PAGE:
Are you planning your next garage sale? If you are among the thousands of annual garage sale hosts that only offer items once a year, you will most likely not need a business permit. Generally, hosting one garage sale within a year does not qualify as a business for municipal or tax purposes.
However, use due diligence to ensure that your community does not require a local permit or license, nor that you are required to pay income taxes on the profits. In some areas, you may need to charge sales tax on the cost of the items you sell.
Research Laws Before You Sell
Although many people think it is better to ask forgiveness than to seek permission, it is in your best interest to research local, state, and federal laws regarding any taxes or permits required for your garage or yard sale.
Don’t forget to read through your local HOA (homeowner’s association) bylaws, as well. Many HOAs restrict hosting a garage or yard sale to specific dates to minimize traffic into the area.
Business License or Permit
Some communities have requirements to purchase a temporary business license or request a permit to host a garage or yard sale. The primary purpose of this is to alert the police and fire departments of additional traffic in an area in accidents or emergency response to homes in the neighborhood. Their concern is for safety and the ability to respond to residents without delay.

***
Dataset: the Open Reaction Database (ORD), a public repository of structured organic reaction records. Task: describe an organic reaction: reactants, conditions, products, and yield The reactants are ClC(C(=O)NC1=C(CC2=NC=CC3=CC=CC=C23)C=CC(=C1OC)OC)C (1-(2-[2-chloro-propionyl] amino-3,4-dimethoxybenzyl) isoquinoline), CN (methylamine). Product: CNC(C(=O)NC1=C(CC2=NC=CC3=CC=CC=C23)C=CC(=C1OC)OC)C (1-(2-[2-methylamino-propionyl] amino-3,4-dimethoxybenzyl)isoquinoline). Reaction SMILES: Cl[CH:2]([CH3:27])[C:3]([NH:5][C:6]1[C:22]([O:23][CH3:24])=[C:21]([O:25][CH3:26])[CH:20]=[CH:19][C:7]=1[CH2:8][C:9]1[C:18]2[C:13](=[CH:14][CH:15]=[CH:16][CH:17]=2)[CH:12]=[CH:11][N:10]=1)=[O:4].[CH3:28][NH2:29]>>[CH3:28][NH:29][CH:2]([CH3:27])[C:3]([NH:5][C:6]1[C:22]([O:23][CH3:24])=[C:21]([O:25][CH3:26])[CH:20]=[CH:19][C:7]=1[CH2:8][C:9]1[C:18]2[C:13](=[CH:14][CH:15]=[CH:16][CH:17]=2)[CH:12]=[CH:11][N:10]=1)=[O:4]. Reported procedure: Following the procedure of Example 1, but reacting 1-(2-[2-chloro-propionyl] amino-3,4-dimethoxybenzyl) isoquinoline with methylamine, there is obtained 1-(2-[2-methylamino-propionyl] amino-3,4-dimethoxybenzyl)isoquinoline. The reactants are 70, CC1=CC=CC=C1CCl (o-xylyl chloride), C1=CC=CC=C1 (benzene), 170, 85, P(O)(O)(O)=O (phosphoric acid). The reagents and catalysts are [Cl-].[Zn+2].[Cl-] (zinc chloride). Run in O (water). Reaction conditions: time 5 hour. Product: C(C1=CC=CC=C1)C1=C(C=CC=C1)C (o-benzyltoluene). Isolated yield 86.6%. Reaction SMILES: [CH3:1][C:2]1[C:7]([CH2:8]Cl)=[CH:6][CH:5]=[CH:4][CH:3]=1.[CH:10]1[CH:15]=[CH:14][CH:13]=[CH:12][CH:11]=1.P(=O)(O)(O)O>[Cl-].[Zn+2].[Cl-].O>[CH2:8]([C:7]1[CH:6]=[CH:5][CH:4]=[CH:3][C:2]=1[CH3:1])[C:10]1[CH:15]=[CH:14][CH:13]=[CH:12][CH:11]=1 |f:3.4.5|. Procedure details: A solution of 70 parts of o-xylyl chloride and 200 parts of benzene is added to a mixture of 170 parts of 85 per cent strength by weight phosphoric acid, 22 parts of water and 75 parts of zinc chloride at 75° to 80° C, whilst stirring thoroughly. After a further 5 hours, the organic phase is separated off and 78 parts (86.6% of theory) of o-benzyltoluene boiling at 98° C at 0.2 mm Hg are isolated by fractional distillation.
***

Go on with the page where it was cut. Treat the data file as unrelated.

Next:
Typical Municipal Garage Sale Regulations
Although each community will be different, a few similar regulations across the country are in place.
- The number of garage sales an individual may hold each year,
- How many consecutive days sales may occur,
- Signage – size, location, and number of signs to be posted
- Removal of signage and fines for non-removal,
- Requirements to remove all items from a yard or driveway overnight,
- The number of vehicles or participants at a property during the sale,
- Health Department restrictions on food sales.
While these are general regulations, be sure to check with your community before advertising your sale.
Know the State and Federal Tax Laws
According to the IRS, “If you sold an item you owned for personal use, such as a car, refrigerator, furniture, stereo, jewelry, or silverware, your gain is taxable as a capital gain.”
The typical garage sale host sells items already purchased and for which they already paid the taxes. As such, the amount you make on a sale is likely to be less than what you paid for it; therefore, there is no capital gain.
Many communities understand the occasional garage or yard sale only brings in a couple of hundred dollars. It is not a lucrative business, and most states and the federal government have classified the types of garage sales as:
- Casual – to get rid of stuff they no longer need and make a little money
- Hobby – to sell something, hopefully, to earn a profit.
- Business – to make a profit on all sales
In most cases, the state does not have the resources to police casual garage sales and enforce sales tax collection on a couple of hundred dollars. To be within the law, you should make sure you follow any tax guidelines within your state.
Example of a Garage Sale Permit
Below is an image of an example of a garage sale permit for Chicago, IL. This is just to be used as an example and is not an official form you should complete or expect to be up-to-date.
Examples of Garage Sale Ordinances
Disclaimer: The information provided here is not tax or legal advice. Know that every municipality and state are different, and it is your responsibility to research the regulations where you live.